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Resource Detail: Science Object

Resource Image Cell Structure and Function: Cells – The Basis of Life
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Details

Type of Resource: Science Object
Average Rating: Rating
 based on 17 reviews
Publication Title: None
Location:
Date:
Pages:
Grade Level: Elementary School, Middle School

Description

Science Objects are two hour on-line interactive inquiry-based content modules that help teachers better understand the science content they teach. This Science Object is the first of four Science Objects in the Cell Structure and Function SciPack. It explores the difference between living and non-living things as it looks at the many different types of cells. All self-replicating life forms are composed of cells,-from single-celled bacteria to elephants, with their trillions of cells. Although a few giant cells, such as hens' eggs, can be seen with the naked eye, most cells are microscopic. Multi-celled organisms are composed of many tiny microscopic cells, as opposed to fewer larger cells. Surface area to volume ratio makes efficient food absorption and waste removal possible in cells.

Ideas For Use

Discussions

Does Anyone Have Good Ideas/Resources for Teaching the Basics of Plant and Animal Cells to 5th Graders?
Posted in Elementary Science by Dorothy Ginnett on Mon Feb 10, 2014 6:38 PM

Hi Julianne - You may want to check out the NSTA [b]Science Object: Cell Structure and Function - The Basis of Life...

Additional Info

Science Discipline: (mouse over for full classification)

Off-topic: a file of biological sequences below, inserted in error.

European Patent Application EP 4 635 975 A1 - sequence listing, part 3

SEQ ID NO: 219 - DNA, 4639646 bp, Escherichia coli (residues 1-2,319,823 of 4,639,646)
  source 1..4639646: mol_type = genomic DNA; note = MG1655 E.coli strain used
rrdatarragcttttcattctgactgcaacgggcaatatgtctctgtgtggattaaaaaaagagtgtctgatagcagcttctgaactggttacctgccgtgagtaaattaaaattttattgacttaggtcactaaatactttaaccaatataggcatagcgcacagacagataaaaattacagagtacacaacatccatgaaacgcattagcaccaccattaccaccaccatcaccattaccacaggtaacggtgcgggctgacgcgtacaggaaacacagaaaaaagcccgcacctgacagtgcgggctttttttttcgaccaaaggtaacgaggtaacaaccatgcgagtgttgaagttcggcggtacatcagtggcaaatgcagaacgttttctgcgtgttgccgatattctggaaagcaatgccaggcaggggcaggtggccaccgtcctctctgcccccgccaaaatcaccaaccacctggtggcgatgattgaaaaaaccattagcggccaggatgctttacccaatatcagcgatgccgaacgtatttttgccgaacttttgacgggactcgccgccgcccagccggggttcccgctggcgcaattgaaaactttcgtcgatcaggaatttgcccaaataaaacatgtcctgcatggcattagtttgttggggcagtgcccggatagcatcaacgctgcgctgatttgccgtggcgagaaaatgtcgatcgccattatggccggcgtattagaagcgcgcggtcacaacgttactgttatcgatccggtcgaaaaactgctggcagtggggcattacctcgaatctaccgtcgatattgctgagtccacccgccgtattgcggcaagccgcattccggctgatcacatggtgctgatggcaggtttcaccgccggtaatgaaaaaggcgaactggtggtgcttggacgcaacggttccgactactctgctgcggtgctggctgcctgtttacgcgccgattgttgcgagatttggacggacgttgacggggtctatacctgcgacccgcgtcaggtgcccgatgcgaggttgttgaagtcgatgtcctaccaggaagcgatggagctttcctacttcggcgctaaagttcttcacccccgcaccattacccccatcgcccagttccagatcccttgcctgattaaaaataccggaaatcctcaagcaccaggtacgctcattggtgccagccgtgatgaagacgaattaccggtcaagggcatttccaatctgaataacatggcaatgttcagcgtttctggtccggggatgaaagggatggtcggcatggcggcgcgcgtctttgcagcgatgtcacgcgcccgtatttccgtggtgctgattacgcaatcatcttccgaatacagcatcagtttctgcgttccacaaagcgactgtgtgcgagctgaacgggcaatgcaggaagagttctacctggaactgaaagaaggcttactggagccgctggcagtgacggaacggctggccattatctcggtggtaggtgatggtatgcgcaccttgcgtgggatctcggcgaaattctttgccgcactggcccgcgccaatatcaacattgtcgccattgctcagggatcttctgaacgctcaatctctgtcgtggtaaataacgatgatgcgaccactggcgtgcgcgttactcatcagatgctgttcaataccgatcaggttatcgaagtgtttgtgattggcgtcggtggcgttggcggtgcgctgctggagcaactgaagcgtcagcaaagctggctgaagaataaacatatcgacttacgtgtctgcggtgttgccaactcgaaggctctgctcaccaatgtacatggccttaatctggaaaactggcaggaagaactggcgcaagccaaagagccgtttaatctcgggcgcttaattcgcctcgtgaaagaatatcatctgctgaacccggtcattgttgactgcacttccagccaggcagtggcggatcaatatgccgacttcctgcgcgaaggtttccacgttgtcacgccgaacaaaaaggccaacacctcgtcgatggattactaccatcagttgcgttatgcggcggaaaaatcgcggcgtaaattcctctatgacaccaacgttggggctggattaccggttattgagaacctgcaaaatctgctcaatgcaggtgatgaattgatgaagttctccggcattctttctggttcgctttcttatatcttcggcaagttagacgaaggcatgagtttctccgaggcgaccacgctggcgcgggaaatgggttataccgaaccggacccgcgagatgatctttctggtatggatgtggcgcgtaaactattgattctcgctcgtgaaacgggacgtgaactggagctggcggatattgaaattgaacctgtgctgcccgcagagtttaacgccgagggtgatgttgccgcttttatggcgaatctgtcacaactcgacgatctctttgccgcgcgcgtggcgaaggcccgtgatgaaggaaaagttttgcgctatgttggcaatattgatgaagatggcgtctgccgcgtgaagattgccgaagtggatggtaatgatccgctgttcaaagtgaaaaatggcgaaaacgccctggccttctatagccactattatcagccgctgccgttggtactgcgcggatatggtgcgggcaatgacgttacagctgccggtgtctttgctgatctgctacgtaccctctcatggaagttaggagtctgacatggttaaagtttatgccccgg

Cellular structures
Asexual reproduction
Sexual reproduction
Intended User Role:Elementary-Level Educator, Middle-Level Educator, Teacher
Educational Issues:Inquiry learning, Professional development, Teacher content knowledge

Technical

Resource Format:
Size: KB
Installation Remarks:
Requirements:


National Standards Correlation

This resource has 10 correlations with the National Standards.  
[VIEW CORRELATIONS]

This resource has 10 correlations with the National Standards.  
[HIDE CORRELATIONS]

  • Life Science
    • The characteristics of organisms
      • Organisms have basic needs. For example, animals need air, water, and food; plants require air, water, nutrients, and light. (K-4)
      • Each plant or animal has different structures that serve different functions in growth, survival, and reproduction. For example, humans have distinct body structures for walking, holding, seeing, and talking. (K-4)
    • Structure and function in living systems
      • All organisms are composed of cells--the fundamental unit of life (5-8)
      • Cells carry on the many functions needed to sustain life. They grow and divide, thereby producing more cells. (5-8)
    • Reproduction and heredity
      • Reproduction is a characteristic of all living systems; because no individual organism lives forever, reproduction is essential to the continuation of every species. (5-8)
      • Some organisms reproduce asexually (5-8)
      • Some organisms reproduce sexually. (5-8)
      • Hereditary information is contained in genes, located in the chromosomes of each cell. (5-8)
      • The characteristics of an organism can be described in terms of a combination of traits. (5-8)
  • Process Standards for Professional Development
    • Research-Based
      • Address teachers' needs as learners and build on their current knowledge of science content, teaching, and learning. (NSES)

State Standards Correlation

Use the form below to view which of your state standards this resource addresses.





User Reviews

structure
  Jo Inserra (Utica, NY) on August 18, 2014
  excellent source

The Building Blocks of Life
  Lorrie Armfield (Laurel, MD) on December 18, 2011
  This is a great resource for examining how all living things are composed of cells, and that cells carry out basic life functions. It was clear and concise, and helped the viewer to differentiate between unicellular and multicelluar organisms. I most certainly am eager to share this resource with my scholars as we begin to explore our life science module (animal and plant cells).

Who knew??
  Sherene McDonald on January 31, 2011
  This is another general overview assessment that can even breakdown where you went wrong, good to know!

Deeping my background knowledge on cells
  Angelika Fairweather (Bradenton, FL) on April 1, 2011